19. The method of claim 15, comprising wrapping the inner tray with a sheet of medical packaging before fastening the handle assembly to the inner tray such that the elongated member is wrapped around both the inner tray and the sheet of medical packaging.
20. The method of claim 15, comprising:
forming a bacterial barrier over a portion of the outer tray to enclose the inner tray after positioning the inner tray substantially inside of the outer tray, the bacterial barrier being manufactured from a permeable material; and
sterilizing the medical instruments in the inner tray.
Description
PRIORITY AND CROSS-REFERENCE TO RELATED APPLICATION

This application claims priority under 35 U.S.C. §119(e) to provisional application Ser. No. 60/707,140, filed on Aug. 10, 2005, which is incorporated by reference in its entirety herein.

FIELD OF THE INVENTION

The present invention relates to medical instruments. More specifically, the present invention relates to preventing the contamination of sterilized medical instruments.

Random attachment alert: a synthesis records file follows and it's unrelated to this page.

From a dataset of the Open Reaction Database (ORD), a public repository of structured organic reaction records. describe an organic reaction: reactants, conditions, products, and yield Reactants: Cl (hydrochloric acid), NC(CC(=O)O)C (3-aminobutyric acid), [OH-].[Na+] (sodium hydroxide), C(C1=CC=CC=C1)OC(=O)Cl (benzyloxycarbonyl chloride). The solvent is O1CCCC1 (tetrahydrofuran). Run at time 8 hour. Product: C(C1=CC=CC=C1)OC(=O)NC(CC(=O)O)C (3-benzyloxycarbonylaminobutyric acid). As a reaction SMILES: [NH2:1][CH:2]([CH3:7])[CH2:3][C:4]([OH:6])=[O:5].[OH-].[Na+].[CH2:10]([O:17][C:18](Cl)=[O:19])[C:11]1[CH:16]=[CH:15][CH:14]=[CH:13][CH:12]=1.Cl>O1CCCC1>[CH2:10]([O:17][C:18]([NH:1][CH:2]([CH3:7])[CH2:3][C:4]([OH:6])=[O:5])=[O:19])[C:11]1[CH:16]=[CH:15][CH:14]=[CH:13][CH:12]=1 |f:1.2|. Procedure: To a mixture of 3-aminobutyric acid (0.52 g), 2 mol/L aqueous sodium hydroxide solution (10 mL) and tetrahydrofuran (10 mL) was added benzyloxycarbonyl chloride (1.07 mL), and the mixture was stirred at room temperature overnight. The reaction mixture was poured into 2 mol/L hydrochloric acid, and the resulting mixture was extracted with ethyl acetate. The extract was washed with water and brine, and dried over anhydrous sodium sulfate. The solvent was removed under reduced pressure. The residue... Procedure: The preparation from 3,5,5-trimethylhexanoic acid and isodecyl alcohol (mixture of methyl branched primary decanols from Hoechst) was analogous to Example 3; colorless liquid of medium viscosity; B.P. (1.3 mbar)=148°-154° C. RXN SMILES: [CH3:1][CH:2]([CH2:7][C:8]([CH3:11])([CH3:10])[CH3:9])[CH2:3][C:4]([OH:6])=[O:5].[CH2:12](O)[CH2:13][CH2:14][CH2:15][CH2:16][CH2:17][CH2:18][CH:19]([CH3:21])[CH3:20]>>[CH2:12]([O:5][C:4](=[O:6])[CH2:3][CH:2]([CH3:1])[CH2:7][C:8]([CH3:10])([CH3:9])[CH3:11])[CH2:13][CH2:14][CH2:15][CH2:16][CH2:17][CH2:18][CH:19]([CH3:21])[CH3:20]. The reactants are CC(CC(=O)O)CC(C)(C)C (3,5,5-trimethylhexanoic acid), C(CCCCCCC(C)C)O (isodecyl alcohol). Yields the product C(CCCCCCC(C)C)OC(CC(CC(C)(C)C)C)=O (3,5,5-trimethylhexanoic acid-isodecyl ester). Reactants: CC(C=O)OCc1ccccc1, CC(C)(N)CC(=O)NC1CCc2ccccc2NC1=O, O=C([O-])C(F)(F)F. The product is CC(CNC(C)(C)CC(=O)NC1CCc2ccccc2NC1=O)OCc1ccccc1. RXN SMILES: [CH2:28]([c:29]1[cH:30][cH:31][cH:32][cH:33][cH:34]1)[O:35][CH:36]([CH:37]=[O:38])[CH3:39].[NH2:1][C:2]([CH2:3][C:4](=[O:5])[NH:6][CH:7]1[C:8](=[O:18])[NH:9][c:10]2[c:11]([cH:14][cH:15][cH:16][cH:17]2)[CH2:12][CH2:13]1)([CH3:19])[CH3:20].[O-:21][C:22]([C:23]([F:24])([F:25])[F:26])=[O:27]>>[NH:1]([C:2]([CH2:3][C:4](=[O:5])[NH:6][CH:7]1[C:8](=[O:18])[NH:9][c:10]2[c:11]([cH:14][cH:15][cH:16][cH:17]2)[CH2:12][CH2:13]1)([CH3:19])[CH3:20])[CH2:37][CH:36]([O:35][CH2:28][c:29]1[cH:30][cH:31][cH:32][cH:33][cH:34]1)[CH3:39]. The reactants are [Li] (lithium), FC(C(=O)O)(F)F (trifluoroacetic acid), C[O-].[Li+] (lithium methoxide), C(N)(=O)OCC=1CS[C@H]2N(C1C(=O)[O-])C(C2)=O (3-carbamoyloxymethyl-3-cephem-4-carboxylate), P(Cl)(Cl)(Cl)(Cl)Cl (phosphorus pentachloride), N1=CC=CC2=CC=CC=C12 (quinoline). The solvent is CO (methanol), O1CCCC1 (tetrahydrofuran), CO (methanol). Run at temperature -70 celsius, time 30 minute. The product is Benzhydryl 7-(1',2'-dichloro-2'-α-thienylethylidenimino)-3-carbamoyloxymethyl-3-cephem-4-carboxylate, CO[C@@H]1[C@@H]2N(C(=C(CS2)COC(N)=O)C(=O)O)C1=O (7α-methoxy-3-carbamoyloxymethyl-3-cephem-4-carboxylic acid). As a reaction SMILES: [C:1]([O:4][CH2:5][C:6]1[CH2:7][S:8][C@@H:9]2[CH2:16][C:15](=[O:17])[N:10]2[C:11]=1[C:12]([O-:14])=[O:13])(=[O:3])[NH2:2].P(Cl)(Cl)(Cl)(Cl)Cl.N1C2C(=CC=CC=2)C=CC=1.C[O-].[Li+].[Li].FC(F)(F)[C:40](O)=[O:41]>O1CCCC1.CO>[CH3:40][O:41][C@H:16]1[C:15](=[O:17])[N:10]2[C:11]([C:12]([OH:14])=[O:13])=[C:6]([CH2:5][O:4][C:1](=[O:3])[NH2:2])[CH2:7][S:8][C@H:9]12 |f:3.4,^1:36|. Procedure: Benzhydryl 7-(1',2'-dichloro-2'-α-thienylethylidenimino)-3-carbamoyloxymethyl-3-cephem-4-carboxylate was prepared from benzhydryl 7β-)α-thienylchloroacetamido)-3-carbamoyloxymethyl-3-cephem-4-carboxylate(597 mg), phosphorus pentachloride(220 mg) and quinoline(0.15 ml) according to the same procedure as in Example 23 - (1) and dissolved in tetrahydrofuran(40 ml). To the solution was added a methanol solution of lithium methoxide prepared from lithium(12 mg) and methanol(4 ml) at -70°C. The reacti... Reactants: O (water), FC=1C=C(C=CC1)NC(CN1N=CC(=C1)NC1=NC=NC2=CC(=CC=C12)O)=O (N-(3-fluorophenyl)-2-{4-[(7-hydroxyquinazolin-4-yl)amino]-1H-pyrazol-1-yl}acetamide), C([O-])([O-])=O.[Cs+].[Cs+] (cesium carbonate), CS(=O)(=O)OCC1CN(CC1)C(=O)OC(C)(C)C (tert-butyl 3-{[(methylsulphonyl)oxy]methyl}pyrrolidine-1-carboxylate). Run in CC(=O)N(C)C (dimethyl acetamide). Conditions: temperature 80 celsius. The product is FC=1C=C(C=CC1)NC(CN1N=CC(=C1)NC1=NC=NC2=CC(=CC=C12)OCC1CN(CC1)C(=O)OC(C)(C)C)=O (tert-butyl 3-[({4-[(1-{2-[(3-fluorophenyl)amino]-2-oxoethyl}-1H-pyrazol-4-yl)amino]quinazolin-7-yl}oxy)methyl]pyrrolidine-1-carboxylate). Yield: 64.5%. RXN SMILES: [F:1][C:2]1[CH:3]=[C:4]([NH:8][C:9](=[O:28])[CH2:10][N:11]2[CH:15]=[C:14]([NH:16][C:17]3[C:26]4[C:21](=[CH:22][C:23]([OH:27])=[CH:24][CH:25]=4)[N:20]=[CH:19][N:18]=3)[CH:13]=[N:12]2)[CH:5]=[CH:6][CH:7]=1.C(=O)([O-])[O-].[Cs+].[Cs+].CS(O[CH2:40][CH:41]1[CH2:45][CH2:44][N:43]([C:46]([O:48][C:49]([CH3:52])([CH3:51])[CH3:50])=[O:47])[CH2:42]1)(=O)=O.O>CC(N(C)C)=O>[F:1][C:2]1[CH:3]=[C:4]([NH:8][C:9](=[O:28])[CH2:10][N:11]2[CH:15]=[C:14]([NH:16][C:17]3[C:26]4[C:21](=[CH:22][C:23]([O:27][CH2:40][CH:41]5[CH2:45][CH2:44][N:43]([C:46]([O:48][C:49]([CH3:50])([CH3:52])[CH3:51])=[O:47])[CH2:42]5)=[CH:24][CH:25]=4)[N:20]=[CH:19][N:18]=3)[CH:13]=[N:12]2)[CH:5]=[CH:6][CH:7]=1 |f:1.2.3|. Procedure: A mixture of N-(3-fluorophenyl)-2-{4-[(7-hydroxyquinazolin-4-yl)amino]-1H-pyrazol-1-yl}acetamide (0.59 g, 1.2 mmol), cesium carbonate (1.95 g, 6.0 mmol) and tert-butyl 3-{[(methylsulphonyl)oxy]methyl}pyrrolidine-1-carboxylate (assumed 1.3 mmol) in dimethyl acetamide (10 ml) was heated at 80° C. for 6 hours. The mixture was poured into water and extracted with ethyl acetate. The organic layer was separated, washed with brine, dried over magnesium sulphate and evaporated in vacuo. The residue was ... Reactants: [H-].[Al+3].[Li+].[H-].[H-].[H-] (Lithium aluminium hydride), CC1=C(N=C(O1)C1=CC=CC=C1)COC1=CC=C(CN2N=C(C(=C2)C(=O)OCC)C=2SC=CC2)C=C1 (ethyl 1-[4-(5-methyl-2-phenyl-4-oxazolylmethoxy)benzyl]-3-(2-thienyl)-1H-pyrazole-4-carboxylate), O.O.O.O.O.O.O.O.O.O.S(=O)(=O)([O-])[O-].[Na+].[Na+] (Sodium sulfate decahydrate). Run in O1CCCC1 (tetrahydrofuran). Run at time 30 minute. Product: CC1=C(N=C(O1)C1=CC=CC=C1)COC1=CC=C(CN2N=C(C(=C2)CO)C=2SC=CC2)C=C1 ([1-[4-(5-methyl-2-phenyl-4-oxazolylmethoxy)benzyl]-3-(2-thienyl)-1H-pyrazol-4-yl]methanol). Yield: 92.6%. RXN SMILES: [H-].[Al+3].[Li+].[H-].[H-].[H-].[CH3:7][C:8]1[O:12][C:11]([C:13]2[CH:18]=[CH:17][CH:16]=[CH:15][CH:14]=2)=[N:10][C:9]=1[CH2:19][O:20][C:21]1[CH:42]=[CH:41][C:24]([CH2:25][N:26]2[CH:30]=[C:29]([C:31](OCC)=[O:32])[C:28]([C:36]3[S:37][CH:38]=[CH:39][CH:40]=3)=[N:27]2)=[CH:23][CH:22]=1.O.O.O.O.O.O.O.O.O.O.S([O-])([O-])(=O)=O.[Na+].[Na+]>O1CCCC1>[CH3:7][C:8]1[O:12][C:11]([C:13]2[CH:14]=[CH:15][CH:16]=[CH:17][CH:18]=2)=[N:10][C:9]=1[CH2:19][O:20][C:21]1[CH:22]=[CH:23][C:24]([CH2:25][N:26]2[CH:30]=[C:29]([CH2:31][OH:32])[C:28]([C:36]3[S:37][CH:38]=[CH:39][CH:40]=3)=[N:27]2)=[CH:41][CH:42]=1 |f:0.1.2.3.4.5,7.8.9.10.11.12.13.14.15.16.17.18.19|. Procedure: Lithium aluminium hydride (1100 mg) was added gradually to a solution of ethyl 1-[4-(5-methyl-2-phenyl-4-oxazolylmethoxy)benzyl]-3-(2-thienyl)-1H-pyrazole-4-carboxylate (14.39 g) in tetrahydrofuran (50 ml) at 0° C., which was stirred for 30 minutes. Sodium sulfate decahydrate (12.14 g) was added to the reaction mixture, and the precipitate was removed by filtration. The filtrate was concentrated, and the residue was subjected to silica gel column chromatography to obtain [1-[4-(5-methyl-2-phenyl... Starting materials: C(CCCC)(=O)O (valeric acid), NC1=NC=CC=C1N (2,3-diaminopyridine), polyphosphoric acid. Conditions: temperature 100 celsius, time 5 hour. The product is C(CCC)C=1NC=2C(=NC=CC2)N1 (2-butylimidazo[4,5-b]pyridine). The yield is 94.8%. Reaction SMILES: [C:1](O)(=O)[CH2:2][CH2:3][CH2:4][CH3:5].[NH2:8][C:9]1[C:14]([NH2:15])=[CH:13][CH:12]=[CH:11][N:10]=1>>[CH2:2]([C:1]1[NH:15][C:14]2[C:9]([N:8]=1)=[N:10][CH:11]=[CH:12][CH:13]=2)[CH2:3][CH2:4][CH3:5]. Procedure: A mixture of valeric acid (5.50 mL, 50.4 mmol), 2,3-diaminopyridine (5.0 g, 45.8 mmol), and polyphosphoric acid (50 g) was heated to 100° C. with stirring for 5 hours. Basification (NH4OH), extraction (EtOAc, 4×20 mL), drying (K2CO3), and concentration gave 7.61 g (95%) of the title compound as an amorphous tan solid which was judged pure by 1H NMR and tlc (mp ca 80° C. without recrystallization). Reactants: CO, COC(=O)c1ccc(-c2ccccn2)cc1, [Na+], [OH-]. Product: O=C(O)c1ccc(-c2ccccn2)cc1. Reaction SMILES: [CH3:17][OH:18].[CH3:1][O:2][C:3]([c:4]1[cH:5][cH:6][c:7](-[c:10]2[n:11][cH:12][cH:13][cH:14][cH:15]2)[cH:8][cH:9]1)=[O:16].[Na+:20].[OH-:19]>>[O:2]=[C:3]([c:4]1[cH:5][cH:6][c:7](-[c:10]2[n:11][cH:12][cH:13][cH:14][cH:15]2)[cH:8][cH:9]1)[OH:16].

BACKGROUND

Sterilized medical instruments facilitate the successful performance of numerous medical procedures. However, after a sterilization procedure sterilizes the medical instruments, the sterilized medical instruments should be prevented from becoming contaminated and/or non-sterile until they are used in a medical procedure. One manner by which sterilized medical instruments may be maintained sterile until use is the placement of the sterilized medical instruments into a compact and transferable medical kit. The medical instruments may be manually delivered directly to an operating room for use via the medical kit. For instance, during an operating room (OR) procedure, a circulating or non-sterile nurse may deliver the medical kit to a sterile nurse.